Slave db file permissions

Chris Thompson cet1 at
Tue Mar 18 19:04:04 UTC 2008

On Mar 18 2008, Kevin Darcy wrote:

>Cherney John-CJC030 wrote:
>> I apologize if this has already been answered in the archives or in a
>> FAQ. My searches did not discover anything.
>> How do I set permissions on the slave db files? The /etc/named.conf file
>> is updated when a new slave is added to the system, then the named
>> process takes over and does the zone transfer to get the new slave file.
>> The slave files aren't protected as tightly as the master files are. Is
>> there a named.conf zone option I can use? (I didn't see one in my BIND
>> books.) Is there a command line option on the named process, like -u/-g?
>> (I didn't see anything in the man pages.) Is it handled entirely by the
>> umask of the account running the named process?

Esssentially, yes. BIND 9.x doesn't alter the umask it is started with,
and since 9.3 it has created files with permissions 0666&(~umask).

>A better question is: why do you care? You and any scripts that you 
>write shouldn't be looking at the contents of the slave files, since 
>they could be in flux at any given point in time. Think of them as being 
>"private" to the instance of named that is running. If you want a dump 
>of a particular zone, do a zone transfer from the nameserver instance.

I think that's a bit harsh in the absence of information about why
the OP wanted to control the permissions. There are at least two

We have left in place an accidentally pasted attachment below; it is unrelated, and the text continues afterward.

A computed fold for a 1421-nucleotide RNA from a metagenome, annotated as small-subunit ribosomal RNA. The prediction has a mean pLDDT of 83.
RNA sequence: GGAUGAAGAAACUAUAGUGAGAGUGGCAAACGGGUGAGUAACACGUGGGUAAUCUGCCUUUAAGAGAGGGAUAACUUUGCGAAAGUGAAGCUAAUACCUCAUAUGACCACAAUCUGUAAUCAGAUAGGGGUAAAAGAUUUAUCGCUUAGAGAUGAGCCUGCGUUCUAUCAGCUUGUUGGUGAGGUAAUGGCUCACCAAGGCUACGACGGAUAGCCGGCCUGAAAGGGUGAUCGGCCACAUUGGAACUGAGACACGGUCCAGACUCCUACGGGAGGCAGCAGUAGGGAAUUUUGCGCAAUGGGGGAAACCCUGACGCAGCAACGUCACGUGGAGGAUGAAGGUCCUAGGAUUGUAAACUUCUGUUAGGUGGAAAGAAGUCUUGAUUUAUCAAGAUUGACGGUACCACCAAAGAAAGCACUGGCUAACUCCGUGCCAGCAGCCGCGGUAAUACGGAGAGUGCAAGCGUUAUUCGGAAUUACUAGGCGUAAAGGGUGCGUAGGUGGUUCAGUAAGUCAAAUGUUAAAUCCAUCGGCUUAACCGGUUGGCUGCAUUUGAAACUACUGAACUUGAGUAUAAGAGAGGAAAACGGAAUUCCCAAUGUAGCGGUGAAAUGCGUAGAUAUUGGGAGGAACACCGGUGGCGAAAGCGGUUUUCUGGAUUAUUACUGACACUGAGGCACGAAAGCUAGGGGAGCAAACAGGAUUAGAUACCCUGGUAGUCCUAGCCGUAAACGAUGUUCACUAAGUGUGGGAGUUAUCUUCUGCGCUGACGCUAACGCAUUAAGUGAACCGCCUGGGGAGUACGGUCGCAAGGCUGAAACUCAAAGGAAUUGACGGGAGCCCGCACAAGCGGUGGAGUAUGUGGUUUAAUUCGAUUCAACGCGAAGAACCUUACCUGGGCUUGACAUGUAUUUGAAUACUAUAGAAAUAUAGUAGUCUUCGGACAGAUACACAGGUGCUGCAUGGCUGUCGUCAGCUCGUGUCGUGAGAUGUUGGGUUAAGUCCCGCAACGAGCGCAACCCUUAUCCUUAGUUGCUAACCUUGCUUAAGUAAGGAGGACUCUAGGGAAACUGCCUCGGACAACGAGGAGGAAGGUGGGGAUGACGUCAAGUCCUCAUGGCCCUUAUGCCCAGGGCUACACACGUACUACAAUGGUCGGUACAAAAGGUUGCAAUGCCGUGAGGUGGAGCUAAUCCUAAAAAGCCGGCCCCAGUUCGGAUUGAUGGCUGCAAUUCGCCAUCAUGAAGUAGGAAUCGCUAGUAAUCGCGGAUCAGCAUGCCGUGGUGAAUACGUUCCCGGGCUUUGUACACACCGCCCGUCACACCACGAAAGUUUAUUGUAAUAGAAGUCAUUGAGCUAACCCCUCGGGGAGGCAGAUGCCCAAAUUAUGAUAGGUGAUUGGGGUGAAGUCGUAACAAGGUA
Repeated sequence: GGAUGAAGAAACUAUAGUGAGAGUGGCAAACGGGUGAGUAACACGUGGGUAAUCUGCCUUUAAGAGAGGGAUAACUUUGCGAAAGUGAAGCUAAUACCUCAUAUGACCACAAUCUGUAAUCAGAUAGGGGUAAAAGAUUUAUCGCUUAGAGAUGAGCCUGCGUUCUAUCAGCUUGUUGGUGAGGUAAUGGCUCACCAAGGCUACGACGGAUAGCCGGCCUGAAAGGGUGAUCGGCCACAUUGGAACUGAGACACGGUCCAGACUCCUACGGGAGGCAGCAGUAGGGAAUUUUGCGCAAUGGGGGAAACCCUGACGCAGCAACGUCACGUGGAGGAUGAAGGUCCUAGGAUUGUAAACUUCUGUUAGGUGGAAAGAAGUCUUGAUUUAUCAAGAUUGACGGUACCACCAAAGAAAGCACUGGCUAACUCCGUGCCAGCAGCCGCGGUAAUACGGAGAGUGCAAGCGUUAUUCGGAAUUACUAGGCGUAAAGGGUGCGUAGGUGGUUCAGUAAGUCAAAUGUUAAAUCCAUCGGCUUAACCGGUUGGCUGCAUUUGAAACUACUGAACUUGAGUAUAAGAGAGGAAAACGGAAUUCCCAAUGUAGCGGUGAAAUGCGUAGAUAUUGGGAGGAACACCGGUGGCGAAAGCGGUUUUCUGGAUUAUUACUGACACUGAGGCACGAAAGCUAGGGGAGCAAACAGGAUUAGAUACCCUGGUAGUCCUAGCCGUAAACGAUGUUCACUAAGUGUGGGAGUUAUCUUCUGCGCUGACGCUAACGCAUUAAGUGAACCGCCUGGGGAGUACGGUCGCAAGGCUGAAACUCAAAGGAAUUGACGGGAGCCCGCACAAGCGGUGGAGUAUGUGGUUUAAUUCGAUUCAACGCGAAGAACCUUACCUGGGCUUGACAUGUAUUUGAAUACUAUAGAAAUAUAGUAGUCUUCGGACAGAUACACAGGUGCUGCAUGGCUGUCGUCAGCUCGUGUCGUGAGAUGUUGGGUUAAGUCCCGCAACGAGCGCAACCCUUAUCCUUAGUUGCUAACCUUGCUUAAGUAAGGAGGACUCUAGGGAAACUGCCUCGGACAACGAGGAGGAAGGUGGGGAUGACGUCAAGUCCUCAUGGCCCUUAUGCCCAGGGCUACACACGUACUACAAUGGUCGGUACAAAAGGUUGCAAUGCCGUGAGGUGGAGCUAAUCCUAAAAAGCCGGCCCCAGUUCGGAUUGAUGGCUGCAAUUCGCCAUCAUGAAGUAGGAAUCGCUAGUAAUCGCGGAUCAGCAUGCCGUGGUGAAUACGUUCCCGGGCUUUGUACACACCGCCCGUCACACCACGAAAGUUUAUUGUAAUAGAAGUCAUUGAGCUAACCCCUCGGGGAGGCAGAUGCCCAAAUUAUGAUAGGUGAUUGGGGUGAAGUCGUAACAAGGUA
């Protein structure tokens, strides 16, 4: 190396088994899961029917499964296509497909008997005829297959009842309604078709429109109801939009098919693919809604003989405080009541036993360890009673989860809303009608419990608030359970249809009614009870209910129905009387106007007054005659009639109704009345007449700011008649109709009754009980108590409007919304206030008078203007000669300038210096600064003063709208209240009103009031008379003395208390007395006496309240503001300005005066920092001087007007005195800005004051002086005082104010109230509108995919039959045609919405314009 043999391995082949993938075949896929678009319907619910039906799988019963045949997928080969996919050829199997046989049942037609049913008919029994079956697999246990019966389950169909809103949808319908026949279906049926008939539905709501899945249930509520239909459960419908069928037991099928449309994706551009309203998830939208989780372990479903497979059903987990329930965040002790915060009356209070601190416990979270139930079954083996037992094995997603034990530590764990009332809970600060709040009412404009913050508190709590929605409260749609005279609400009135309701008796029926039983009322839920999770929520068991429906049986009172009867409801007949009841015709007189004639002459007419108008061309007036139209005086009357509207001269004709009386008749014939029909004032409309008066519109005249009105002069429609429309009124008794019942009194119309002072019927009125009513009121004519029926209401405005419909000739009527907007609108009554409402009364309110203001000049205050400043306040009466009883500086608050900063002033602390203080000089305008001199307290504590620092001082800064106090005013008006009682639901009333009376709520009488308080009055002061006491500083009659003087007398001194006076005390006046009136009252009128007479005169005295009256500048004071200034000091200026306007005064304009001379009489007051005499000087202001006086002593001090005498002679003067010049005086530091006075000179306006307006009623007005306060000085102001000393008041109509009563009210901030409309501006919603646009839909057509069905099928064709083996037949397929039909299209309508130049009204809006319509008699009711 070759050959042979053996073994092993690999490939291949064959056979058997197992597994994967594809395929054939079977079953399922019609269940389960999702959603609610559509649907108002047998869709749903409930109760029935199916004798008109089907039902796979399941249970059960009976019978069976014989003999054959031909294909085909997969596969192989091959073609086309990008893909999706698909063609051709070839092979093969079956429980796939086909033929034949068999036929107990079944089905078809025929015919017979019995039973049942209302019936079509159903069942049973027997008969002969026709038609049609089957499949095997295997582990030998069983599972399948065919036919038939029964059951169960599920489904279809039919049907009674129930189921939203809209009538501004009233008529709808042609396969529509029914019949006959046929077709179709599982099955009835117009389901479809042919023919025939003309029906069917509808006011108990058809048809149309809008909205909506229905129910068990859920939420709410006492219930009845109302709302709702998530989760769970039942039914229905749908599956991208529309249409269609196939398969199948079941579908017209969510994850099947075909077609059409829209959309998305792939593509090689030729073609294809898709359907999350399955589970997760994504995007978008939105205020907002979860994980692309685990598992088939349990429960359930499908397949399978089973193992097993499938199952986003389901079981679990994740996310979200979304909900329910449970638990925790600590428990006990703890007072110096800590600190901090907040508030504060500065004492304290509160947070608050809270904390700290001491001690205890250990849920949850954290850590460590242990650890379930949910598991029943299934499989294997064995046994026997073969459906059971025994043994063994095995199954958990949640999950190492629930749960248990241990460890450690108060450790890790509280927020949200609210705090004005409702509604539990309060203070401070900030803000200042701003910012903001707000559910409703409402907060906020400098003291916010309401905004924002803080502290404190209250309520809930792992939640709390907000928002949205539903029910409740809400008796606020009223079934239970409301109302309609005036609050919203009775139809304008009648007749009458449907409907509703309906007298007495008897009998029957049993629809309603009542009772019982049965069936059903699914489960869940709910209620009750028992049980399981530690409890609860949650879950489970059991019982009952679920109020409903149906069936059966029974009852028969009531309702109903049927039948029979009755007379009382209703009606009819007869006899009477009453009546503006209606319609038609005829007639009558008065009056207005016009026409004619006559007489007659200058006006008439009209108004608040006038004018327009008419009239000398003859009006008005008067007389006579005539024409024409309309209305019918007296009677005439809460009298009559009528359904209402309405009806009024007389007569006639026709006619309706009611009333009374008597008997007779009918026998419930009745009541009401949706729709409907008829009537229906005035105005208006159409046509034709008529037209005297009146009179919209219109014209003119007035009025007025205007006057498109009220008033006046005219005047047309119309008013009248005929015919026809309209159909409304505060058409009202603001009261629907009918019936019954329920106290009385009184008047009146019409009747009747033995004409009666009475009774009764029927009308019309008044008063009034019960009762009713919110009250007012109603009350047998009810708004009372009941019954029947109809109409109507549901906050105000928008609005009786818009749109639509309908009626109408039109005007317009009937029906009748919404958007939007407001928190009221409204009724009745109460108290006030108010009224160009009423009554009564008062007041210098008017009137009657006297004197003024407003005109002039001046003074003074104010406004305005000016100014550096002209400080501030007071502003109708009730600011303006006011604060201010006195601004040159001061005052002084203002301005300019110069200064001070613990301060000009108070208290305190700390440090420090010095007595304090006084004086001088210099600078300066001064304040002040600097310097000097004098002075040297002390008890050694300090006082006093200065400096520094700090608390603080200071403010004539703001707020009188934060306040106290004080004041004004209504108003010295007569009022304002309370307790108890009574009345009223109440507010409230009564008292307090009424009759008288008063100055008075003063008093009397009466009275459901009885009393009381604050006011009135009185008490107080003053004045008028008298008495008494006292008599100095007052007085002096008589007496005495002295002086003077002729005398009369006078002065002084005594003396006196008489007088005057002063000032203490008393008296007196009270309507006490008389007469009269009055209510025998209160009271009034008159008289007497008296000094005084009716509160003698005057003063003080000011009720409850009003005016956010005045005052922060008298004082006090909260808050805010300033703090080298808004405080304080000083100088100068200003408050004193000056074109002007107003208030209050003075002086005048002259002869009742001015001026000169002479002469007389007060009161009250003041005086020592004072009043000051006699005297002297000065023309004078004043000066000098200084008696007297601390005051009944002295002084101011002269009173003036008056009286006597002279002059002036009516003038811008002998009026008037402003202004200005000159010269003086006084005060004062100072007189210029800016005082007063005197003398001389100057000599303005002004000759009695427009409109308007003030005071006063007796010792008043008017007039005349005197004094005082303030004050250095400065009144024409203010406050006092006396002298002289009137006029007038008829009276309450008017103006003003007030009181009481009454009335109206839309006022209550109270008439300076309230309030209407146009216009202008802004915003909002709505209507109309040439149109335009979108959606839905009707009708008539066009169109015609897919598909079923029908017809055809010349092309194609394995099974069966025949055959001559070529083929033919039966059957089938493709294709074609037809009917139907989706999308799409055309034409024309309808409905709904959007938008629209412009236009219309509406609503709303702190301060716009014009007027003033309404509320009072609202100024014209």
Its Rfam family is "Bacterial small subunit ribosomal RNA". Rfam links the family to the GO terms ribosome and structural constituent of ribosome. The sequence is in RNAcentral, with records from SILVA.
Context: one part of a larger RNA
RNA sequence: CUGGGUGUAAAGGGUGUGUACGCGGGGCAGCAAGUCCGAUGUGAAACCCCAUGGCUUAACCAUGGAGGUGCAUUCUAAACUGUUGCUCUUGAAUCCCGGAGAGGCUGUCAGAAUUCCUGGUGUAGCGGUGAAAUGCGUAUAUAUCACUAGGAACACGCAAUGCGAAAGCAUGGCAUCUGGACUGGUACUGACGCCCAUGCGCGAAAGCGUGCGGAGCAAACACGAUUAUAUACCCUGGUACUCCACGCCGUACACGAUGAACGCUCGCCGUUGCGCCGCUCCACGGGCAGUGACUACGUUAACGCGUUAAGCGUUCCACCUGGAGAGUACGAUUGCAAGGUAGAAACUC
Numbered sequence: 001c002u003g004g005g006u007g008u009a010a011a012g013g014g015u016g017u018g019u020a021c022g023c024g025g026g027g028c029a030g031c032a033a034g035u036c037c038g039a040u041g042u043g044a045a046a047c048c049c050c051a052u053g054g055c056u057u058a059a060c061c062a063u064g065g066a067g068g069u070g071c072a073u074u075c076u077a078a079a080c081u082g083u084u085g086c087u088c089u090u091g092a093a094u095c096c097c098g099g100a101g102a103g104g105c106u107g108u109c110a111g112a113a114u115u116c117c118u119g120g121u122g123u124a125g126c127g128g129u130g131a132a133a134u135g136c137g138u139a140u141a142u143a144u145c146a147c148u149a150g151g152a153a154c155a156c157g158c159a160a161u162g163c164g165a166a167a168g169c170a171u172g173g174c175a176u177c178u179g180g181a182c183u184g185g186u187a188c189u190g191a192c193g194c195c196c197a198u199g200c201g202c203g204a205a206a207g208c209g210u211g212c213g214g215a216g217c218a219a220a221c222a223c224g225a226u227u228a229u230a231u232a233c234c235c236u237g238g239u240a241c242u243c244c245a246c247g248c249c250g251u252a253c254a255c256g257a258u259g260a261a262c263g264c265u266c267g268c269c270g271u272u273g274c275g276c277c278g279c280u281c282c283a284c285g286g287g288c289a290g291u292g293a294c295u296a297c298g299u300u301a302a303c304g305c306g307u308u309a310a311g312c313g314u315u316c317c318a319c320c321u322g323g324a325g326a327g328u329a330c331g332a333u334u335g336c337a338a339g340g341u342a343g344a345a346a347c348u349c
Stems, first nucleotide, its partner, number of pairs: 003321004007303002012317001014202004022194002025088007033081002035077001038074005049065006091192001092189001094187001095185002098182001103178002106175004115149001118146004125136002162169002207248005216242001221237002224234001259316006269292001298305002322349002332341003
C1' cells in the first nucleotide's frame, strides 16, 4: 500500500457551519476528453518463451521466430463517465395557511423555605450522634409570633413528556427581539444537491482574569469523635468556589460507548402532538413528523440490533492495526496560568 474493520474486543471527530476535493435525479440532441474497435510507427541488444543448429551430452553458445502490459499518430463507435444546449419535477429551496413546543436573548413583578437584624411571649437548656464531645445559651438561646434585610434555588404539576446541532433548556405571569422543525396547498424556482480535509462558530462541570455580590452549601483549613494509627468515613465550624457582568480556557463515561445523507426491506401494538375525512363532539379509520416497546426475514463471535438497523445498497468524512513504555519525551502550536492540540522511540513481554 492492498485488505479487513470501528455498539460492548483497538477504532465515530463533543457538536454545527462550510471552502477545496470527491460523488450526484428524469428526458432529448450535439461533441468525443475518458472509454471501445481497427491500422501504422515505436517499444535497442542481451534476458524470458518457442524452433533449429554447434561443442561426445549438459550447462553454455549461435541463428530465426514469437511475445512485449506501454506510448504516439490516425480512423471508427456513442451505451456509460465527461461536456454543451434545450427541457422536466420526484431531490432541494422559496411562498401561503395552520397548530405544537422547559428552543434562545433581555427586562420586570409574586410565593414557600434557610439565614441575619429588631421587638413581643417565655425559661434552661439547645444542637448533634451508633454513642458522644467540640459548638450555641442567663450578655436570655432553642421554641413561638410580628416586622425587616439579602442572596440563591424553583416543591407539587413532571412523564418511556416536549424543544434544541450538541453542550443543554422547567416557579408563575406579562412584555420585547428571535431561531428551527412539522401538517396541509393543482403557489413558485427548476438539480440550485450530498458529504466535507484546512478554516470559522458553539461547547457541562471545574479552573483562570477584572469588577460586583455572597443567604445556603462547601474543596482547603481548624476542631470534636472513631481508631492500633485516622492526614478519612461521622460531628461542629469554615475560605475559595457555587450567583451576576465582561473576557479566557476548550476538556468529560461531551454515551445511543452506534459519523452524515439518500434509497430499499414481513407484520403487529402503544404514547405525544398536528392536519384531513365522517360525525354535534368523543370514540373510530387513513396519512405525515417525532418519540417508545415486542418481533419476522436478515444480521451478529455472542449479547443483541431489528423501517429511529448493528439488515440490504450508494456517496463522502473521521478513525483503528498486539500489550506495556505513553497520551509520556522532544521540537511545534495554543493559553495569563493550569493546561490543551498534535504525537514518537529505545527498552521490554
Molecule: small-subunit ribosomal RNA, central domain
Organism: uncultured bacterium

good reasons. 

First, he may want access to them for debugging purposes. Before 
BIND 9.3 [this was the change 1267 that Mark Andrews refers to] the 
files were created with permissions 0600, which could be quite a 
nuisance if one wanted such access as a user other than that BIND 
was running as.

Second, he may be concerned to protect the zone file contents from
other users with accounts on the nameserver machine, while BIND is
configured to refuse zone transfers for them.

>Same thing applies, generally speaking, to master files for Dynamic 
>Update-enabled zones, by the way: you shouldn't be looking at the raw 
>files. Recent versions of named and rndc understand the "freeze" and 
>"thaw" commands, but "freeze" causes all Dynamic Updates to be suspended 
>for the duration, so it's not appropriate in a lot of Dynamic Update 

Pretty much the same remarks apply in this case, I think.

Chris Thompson
Email: cet1 at

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